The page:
Seedling Experiment Conclusions – Tomatoes

Two weeks ago I started a seedling experiment in response to a question posed by a fellow gardener. I had guided her through the seed starting process and the topic of potting up was presented. She had inquired as to whether this step was necessary and I responded that it would help her plants grow bigger and stronger much faster. To test this theory, I set up a side-by-side trial of tomato seedlings that were potted up and those that were left to grow in their original peat pellets. I was confident that the seedlings that had been potted up would be bigger after two weeks, but I had no idea that the difference would be as profound as it has proven to be. Check them out!!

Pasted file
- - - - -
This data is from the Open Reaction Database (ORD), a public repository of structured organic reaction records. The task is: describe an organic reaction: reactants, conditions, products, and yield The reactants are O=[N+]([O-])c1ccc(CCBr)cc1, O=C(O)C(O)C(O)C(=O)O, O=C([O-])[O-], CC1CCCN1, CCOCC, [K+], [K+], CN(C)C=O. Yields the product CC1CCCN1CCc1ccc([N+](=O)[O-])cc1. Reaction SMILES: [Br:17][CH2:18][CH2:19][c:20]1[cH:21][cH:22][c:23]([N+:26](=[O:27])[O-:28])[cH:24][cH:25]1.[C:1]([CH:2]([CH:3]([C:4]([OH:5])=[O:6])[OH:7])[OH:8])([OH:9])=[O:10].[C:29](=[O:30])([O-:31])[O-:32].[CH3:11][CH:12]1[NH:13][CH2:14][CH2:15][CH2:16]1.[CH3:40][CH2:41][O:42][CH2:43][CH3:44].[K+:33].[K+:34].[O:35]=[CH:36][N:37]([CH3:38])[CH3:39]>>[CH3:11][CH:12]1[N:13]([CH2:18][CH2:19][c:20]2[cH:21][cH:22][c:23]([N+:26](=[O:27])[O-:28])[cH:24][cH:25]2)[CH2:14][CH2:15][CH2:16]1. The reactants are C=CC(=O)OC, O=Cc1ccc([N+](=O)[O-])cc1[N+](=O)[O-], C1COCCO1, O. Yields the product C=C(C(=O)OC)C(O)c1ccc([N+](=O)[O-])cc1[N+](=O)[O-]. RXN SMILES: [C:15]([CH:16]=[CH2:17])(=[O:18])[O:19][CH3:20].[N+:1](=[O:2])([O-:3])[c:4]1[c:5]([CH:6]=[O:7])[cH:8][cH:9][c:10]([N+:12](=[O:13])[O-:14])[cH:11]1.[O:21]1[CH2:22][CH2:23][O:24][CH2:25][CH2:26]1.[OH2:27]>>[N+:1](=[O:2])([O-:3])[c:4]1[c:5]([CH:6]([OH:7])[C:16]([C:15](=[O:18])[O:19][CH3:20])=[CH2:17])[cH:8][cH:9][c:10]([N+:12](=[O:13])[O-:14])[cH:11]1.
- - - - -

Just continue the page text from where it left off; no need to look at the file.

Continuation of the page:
You’ll notice in the photo below that not only are the roots highly exposed and unhealthy but that the bottom side of the leaves is a vibrant purple color. This is typically indicative of one of two things (or both); either my artificial lighting is too intense or they are phosphorous deficient. All of the plants in the photo above are under the same lights (to minimize variables for the sake of the experiment) so I don’t think intensity is the big issue here. The poor root health however, would limit their ability to take up nutrients, including phosphorous.

Now comes the next challenge…can I save them? Check back in a few weeks to see if they’ve made a strong recovery. In the meantime, go pot up your seedlings so you have healthy, robust starts for your 2021 garden. Cheers, friends!

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